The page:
New Book Touts Community Building in Chinatown

by on June 26, 2015

When Gordon Chin and fellow activists formed the Chinatown Community Development Center (CCDC) on April 1, 1977, San Francisco’s Chinatown was at risk. Powerful interests were out to transform the neighborhood, and that August saw the mass eviction (and later demolition) of the International Hotel on Chinatown’s border.

Chinatown desperately needed a new organization to organize residents and begin a community planning process. In an ominous parallel to the Tenderloin at that time, Chinatown’s zoning permitted forty story office buildings, which easily could have demolished much of the neighborhood.

Gordon Chin and a group of committed Chinese-American activists stepped into this neighborhood pressure-cooker. They formed CCDC, setting Chinatown toward a positive future. Today, Chinatown’s low-income housing stock and SROs have been preserved, improved and expanded. Its once filthy alleyways have been so transformed that they now attract tourists. Chinatown’s current zoning bans highrise development and many nonprofit organizations have worked to successfully preserve the neighborhood as a low-income community.

Many residents, activists, religious figures and business leaders helped create today’s Chinatown. But if you asked all involved who was the glue that brought everyone together for Chinatown’s benefit, nearly all would answer: Gordon Chin.

Chin has now written a book about his 34 year tenure at CCDC, “Building Community, Chinatown Style.” It is a must read for anyone interested in Chinatown’s history, and that of San Francisco from 1977 through today.

CCDC and Community Building

Chin was a product of the 1960’s. He got his activist start with the San Francisco State student strike that began on November 6. 1968. Chin participated in the large rallies and met his longtime partner, Dorothy Yee, on a picket line. Chin describes his experience as a “seminal experience for me and an important touchstone of my life.” It left him committed to working in Chinatown, a process he began while a student.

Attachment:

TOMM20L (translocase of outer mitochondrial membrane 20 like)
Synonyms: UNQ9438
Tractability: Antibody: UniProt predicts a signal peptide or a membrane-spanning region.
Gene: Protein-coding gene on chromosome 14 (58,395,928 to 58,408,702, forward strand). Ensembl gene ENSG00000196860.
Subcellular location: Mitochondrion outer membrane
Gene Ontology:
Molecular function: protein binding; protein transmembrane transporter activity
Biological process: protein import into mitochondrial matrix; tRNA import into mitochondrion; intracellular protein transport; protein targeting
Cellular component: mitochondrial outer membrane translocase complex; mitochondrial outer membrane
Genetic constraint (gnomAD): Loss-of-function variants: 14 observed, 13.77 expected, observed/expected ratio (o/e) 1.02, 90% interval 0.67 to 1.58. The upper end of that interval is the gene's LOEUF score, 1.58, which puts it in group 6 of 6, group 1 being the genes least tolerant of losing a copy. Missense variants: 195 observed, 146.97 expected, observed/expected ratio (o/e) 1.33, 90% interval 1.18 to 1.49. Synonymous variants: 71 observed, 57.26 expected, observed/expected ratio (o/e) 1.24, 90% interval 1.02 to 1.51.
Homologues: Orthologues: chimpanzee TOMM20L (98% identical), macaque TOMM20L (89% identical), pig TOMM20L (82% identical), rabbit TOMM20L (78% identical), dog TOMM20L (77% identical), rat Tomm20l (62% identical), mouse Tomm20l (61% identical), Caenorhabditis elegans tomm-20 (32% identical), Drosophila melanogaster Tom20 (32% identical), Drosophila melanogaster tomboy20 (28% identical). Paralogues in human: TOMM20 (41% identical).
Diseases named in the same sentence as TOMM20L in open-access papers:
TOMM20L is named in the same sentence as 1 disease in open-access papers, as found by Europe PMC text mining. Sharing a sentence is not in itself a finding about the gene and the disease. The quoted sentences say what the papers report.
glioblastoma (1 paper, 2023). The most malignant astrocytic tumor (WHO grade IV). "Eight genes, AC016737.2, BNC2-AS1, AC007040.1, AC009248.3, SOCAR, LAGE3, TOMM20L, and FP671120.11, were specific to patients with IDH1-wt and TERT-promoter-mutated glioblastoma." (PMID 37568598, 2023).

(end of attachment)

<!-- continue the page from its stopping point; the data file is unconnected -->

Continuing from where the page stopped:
Chin student activism experience instilled in him a belief that helping Chinatown required reaching out to all segments of the Chinatown community. When he talks about “building community, Chinatown style,” he is referring to this broadly inclusive process. Chin never saw “building community” as simply “building a community of like- minded progressive activists.” Instead, CCDC always sought to bring together diverse stakeholders to reach common ground.

CCDC’s inclusive process is why on big campaigns, like the 1986 rezoning of Chinatown, both the business-backed Chinese Chamber of Commerce and Chinese Six Companies joined CCDC in backing the city’s rezoning plan. It’s how CCDC got support of property owners for its ambitious Adopt-an-Alleyway Youth Empowerment Project, the Central Subway, and the more than decade long effort to build affordable housing on the former International Hotel site.

Chin’s discussion of CCDC’s community building process is particularly timely in light of appointed D3 Supervisor Julie Christensen’s recent claim: “They (CCDC) kind of come out of the 1960’s protest era and I’m more of a negotiator and consensus builder. There are a lot of voices and a lot of people who have ideas about where Chinatown should go, and CCDC is not alone in having an opinion about how things should be.”

But under Chin and his successor, Reverend Norman Fong, CCDC has never sought or claimed to be the sole deciders for Chinatown. Christensen’s comments reflect a complete misunderstanding of the past four decades of Chinatown history; she needs to read Chin’s book.

Land Use Wars

Chin describes the early 1980’s as the period of “Chinatown land use wars.” I vividly recall the battles to stop evictions at 1000 Montgomery and Orangeland, which gripped the entire activist and tenant community citywide. Both involved phenomenal community organizing efforts by CCDC.